In 2008, Chadwick and colleagues performed a systematic review to determine the risk of death resulting from falls less than 1.5 m (approximately 5 ft) in children younger than 5 years old. This review examined data from five book chapters, seven literature reviews, three public injury databases, and 177 peer-reviewed articles categorized according to sample characteristics and methodology. This included a review of California’s statewide injury database, which reported a maximum of 13 short fall deaths among 2.5 million California children over a 5-year period. In this population, six fatalities were identified that might have been the result of short falls. Five articles described reliably witnessed falls in 560 children with hospital falls; none died. Twenty-five studies of children in large licensed daycares had only two fatalities attributed to falls in this setting. After data from all the above data sources, the authors concluded that the risk of death from a short fall is less than 1 in 2,000,000 per year.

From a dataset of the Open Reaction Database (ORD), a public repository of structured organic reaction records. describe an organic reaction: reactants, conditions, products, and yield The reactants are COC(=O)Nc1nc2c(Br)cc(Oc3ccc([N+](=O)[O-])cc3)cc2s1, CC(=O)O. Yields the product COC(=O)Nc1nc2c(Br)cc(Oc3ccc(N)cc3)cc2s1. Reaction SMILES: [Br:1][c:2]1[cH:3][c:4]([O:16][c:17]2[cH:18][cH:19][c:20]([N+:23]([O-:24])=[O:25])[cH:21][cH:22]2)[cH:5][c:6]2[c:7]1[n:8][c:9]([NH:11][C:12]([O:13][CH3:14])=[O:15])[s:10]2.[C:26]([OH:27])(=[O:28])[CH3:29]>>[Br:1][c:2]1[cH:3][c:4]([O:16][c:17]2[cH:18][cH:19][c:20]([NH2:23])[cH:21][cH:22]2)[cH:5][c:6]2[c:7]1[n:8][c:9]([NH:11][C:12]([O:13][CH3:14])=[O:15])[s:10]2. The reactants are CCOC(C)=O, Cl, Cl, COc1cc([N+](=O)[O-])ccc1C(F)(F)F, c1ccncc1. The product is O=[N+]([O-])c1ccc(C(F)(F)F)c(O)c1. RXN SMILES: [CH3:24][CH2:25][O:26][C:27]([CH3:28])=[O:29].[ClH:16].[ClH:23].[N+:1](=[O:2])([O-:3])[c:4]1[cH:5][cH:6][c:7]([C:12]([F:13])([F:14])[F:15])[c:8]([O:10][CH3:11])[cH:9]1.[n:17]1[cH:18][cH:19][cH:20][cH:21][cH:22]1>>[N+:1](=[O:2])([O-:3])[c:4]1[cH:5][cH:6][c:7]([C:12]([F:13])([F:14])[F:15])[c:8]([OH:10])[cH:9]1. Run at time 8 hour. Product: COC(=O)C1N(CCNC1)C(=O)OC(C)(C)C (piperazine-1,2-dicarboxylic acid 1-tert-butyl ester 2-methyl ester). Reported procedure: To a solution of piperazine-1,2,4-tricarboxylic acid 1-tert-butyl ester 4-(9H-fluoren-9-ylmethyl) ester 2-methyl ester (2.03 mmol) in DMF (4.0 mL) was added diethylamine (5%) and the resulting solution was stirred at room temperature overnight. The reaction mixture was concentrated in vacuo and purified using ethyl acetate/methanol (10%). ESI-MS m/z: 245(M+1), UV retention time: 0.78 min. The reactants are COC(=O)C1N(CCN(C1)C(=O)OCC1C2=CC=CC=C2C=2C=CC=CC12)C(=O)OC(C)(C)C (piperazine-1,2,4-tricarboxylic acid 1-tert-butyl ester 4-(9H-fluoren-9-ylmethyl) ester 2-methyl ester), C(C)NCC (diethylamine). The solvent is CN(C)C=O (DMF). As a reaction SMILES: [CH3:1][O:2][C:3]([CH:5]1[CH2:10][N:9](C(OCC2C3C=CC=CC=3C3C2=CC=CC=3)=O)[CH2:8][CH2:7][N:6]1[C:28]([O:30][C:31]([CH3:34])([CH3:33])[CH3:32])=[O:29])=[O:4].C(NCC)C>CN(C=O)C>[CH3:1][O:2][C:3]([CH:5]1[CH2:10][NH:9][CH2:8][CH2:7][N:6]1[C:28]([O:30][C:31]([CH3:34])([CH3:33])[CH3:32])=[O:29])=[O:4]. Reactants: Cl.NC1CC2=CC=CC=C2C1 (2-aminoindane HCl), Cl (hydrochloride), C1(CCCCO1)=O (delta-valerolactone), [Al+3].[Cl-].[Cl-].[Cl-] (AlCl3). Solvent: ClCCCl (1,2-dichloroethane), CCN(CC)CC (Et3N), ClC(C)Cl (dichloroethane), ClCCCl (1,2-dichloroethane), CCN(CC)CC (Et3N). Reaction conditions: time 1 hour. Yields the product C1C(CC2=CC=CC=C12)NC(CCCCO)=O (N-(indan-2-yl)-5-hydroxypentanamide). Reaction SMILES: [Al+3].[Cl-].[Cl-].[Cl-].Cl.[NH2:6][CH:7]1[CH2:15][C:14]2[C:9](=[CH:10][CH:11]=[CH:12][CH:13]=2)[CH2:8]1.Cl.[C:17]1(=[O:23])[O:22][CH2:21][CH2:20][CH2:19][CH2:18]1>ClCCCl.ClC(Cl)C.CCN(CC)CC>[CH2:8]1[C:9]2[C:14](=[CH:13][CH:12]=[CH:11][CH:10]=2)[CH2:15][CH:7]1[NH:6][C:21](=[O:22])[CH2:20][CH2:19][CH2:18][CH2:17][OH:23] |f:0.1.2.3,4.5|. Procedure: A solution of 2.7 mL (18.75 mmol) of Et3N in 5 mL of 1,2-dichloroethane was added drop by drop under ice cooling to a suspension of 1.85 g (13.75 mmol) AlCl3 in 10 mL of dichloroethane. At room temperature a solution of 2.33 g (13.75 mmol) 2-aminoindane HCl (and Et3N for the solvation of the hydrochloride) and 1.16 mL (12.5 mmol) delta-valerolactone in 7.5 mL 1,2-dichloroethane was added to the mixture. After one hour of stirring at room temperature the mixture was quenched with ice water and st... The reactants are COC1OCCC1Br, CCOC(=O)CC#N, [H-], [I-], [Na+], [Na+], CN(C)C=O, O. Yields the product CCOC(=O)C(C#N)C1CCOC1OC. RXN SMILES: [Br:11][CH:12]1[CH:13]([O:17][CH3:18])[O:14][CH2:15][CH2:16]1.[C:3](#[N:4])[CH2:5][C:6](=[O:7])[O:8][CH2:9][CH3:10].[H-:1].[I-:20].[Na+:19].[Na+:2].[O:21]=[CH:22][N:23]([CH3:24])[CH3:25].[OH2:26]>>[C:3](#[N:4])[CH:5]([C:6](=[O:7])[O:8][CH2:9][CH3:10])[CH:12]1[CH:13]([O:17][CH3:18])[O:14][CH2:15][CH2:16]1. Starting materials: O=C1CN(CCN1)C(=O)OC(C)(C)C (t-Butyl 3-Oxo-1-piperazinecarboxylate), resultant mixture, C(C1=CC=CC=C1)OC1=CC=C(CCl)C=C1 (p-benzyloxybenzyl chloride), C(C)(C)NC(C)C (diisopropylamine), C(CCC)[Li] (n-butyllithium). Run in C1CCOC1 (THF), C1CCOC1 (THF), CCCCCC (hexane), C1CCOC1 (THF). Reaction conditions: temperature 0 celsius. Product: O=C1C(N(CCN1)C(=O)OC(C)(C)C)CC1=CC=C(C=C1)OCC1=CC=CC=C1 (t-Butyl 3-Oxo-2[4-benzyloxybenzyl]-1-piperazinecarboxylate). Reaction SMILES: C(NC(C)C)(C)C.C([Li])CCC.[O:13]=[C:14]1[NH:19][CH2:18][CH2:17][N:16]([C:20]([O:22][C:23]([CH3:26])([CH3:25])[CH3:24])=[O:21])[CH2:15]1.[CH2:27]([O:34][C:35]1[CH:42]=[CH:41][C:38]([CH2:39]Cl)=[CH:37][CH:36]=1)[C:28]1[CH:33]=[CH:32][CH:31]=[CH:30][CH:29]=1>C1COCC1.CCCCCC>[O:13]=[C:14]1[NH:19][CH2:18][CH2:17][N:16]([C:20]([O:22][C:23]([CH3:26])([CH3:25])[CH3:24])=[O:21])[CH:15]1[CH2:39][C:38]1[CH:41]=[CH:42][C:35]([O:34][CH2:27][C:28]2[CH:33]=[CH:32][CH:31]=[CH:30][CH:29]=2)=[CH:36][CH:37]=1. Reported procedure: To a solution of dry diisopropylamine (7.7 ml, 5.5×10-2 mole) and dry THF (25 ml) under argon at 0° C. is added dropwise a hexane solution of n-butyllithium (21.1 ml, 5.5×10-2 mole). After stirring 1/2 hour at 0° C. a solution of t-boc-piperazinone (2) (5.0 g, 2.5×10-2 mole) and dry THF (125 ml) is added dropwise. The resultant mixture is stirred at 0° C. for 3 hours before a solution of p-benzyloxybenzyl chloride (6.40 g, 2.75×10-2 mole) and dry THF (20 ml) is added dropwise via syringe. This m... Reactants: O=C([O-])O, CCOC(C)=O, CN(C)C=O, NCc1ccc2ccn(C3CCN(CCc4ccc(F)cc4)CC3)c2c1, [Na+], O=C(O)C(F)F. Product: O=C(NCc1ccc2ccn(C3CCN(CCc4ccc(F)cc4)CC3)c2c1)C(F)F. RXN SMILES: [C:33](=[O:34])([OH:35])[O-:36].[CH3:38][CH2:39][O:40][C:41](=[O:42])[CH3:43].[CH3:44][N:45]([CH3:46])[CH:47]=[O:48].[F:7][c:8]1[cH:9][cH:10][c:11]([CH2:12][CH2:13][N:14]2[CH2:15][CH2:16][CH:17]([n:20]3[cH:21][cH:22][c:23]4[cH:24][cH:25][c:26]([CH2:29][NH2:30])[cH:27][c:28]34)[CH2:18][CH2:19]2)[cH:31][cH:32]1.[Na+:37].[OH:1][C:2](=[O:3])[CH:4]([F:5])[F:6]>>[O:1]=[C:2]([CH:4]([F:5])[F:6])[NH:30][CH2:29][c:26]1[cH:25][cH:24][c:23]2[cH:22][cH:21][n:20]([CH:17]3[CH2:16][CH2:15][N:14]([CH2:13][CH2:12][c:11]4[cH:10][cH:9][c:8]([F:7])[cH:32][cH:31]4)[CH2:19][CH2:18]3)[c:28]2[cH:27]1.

Although science cannot prove that something is “impossible,” these data suggest that death or serious injury in a young child from a short fall is exceedingly rare and that all such deaths should be carefully investigated with a detailed history, physical examination, radiographic and laboratory studies, and a full autopsy.
The Specificity of SDH
Proponents of “new science” use a straw man to argue that new science is changing mainstream opinion. This straw theory—“triad theory”—asserts that clinicians simplistically diagnose abuse in any case that has SDH, any RHs, and any cerebral edema. While this straw theory is ridiculous on its face (abuse is not raised when these findings are seen in children who present after being hit by a car, or with a known, severe crush injury), the underlying argument deserves to be addressed. Most doctors view most significant SDHs to be the result of significant trauma. New science advocates suggest that SDHs are commonly the result of minor trauma or other non-traumatic causes that doctors fail to consider.